Erik Kabik
Wayne Newton. Credit: Erik Kabik

Wayne Newton has seen his fair share of controversy and financial problems over his nearly six-decade career. However, Mr. Las Vegas is still standing—and will be bringing his Vegas swagger to Morongo Casino Resort and Spa on Friday, Dec. 2.

During a recent phone interview, I asked him what makes him still love singing.

“I think it’s the fact I’ve done it my whole life,” Newton said. “When I was 4 years old, my parents took me to see a Grand Ole Opry roadshow that had come to Norfolk, Va., which is where I’m from originally. On the show was Hank Williams and many of the other greats of country music. We were way up in the nosebleed section, given my father was an auto mechanic, and we couldn’t afford better seats than that. I couldn’t even see the performers. I found myself looking around at the faces of the audience, and I saw the happiness that they were deriving from those performers and those songs. I turned to my mother and said, ‘That’s what I want to do!’ I wanted to bring that kind of happiness to people myself. I think that’s what’s always been my motivating force.”

What about days when Wayne Newton feels under the weather? He said experience helps him pull through.

“I think that from the work ethic that I had to develop at such a young age, singing in the lounges in Vegas at the age of 15—six shows a day, six days a week—I kept learning different instruments to provide me with some vocal relief,” he said. “The one thing I learned is that’s when you earn your money—when you go onstage, and you’re not feeling good. I’ve always had a rule with my musicians: Being sick is OK, but if you’re not in the hospital, you’d better be onstage. There’s no question that it’s taxing when you don’t feel well.”

Newton has been revered as a singer and entertainer, but he’s never been known for songwriting and putting out original material—and he’s OK with that. He mentioned a song that he did about Elvis, based on a letter written by Elvis that Newton bought through a Sotheby’s auction.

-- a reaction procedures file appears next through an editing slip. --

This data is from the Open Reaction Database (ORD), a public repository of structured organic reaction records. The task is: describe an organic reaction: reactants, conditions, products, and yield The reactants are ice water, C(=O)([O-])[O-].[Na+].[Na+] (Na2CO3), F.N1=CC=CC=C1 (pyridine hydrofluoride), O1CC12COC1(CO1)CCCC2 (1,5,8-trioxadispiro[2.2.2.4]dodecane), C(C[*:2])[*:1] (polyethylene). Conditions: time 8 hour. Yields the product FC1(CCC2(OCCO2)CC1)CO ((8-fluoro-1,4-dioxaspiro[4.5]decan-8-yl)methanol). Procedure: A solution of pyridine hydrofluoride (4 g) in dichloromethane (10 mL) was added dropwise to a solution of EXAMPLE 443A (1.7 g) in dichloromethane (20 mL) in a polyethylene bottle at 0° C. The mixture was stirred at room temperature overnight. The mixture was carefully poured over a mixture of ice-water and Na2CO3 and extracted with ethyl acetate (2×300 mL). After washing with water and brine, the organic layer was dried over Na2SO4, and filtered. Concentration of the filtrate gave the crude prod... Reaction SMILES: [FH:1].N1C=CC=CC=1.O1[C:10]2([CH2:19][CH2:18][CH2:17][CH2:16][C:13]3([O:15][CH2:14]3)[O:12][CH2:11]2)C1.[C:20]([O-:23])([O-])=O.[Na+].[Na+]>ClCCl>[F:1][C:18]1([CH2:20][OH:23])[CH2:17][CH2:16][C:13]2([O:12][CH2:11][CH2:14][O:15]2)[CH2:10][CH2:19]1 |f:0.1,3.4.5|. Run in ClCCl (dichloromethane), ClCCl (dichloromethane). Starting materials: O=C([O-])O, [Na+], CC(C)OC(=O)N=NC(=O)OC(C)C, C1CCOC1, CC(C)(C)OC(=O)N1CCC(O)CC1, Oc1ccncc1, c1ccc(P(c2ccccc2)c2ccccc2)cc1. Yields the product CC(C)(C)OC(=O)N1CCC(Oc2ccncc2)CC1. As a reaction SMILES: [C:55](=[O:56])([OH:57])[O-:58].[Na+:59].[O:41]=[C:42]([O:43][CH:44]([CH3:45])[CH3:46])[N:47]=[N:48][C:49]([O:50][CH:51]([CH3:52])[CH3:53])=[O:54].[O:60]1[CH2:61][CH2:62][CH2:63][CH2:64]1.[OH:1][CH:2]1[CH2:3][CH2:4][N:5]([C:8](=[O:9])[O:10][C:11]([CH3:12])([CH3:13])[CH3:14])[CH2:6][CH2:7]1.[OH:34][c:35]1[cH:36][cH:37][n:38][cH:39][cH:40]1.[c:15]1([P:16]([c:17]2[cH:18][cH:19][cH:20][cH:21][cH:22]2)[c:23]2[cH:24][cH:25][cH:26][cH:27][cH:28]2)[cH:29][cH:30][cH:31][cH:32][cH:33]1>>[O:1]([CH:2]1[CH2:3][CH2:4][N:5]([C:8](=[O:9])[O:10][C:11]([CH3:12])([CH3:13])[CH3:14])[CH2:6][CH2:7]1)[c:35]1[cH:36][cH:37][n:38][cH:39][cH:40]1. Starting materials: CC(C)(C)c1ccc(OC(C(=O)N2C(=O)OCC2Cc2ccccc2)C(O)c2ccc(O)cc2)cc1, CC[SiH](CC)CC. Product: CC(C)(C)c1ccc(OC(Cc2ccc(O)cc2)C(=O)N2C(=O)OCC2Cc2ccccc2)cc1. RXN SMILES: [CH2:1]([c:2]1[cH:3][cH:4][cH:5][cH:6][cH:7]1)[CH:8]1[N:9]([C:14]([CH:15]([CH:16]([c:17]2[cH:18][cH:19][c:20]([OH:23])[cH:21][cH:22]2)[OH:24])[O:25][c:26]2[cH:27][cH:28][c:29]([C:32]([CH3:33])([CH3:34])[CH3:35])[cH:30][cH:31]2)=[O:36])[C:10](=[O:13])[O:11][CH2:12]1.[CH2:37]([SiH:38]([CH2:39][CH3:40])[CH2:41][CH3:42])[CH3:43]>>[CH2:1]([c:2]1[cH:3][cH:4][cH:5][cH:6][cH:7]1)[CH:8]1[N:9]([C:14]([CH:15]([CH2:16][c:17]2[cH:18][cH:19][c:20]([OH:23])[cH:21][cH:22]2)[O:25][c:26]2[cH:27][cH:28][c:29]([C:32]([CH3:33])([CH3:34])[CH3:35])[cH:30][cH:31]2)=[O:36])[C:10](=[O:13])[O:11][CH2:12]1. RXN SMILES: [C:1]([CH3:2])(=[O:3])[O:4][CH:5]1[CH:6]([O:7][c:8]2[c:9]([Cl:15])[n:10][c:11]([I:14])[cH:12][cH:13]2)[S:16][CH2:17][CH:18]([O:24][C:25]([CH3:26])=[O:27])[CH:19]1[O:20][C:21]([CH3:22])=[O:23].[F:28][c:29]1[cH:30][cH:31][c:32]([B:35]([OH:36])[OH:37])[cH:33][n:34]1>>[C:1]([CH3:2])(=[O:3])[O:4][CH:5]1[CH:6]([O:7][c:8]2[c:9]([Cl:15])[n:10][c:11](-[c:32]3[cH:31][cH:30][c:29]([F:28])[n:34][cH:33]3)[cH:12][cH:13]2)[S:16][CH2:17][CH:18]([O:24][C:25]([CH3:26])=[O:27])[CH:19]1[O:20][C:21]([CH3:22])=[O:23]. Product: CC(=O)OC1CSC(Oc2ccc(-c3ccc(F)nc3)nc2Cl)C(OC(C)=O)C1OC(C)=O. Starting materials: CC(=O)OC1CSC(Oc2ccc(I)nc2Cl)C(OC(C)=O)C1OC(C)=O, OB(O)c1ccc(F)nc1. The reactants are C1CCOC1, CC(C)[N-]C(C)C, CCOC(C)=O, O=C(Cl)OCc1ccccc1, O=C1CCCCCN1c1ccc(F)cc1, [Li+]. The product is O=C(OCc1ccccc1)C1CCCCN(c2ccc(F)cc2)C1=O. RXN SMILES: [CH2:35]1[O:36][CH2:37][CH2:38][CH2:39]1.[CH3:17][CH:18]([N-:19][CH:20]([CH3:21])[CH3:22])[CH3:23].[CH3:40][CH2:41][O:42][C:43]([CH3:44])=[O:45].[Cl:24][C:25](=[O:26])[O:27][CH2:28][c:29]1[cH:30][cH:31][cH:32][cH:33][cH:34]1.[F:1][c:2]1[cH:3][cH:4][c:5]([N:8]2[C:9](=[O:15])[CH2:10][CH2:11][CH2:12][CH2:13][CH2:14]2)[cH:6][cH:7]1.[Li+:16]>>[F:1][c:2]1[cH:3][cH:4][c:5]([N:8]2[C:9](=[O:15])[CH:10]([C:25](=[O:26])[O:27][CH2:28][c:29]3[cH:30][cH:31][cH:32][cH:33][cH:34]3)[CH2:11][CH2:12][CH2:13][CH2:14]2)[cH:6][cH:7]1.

“That’s never been something that’s motivated me as much as doing songs that I love to sing, and songs that bring happiness to the people,” he said about songwriting. “I am not one of those performers who would be happy walking out on stage and going, ‘And then I wrote, and then I wrote, and then I wrote.’ I have always wanted to do what people wanted to hear. I wrote a song called ‘The Letter’ which went No. 1 on the country chart, and that was fun, and I still get requests to do that song, but it’s such a downer, because I wrote it after Elvis Presley died.”

Speaking of Elvis: Newton was not only a fan, but a close friend.

“When I met him, he was so unassuming and the first one to find humor in what people thought of him,” Newton said. “He never took himself seriously in any way. We became really good friends and remained friends until the day he passed away. His father called me the night that he did pass and told me when I was working at the Frontier in Vegas.”

There’s no doubt that Newton still loves Las Vegas, even with all of the changes the city has gone through.

“I think it will continue to change. It certainly has changed in the years I’ve been here since I came here in 1959,” he said. “When I came here, it was Frank, Sammy, Dean and Elvis. I got put into the mix somewhere in there. Then as some years passed, and those people passed, there were fewer real stars who could fill the showrooms. The shows and the management of the hotels turned to a different idea. The first idea was the magicians; that went on for about 10 years. Then it went through the impressionist stage with Danny Gans, Rich Little and people like that who were doing impressions of other performers. Now we’re going through the Cirque faze. But in the last four or five years, it has started to go back to star policy again. … Now we have Celine Dion, J-Lo, Britney Spears, Elton John and all of them are doing two weeks and coming back a year later doing another two weeks. They’re doing permanent stays in the hotels they’re in. The star performer is coming back, and it’s full circle. It’ll probably last five to 10 years, and they’ll move on to something else.

“Thank god there’s always been room for me! The thing I love about Vegas is that there’s room for every kind of show. It doesn’t matter what it is. Where else could you go around the world and find that many shows and that many stars on one street on any given night? The sound systems are great; the show rooms are great; and the lighting is great.”

Regarding his problems in the business and financial world, he offered some perspective.

“As I was coming up in the business and working as many nights as I worked, we had to depend on managers and business managers,” he said. “Those people took great advantage of the performers, including myself. There’s no one to blame but yourself in so many ways. On the other hand, when you are a performer who is recording, doing television and motion pictures, and performing in nightclubs, you don’t have the time to consider the true business end of it, and you have to turn it over to someone to trust—and finding people to trust when it comes to money is a very difficult thing to do.”

Wayne Newton will perform at 9 p.m., Friday, Dec. 2 at Morongo Casino Resort and Spa, 49500 Seminole Drive, in Cabazon. Tickets are $55 to $65. For more information, call 800-252-4499, or visit

A native of Cleveland, Ohio, Brian Blueskye moved to the Coachella Valley in 2005. He was the assistant editor and staff writer for the Coachella Valley Independent from 2013 to 2019. He is currently the...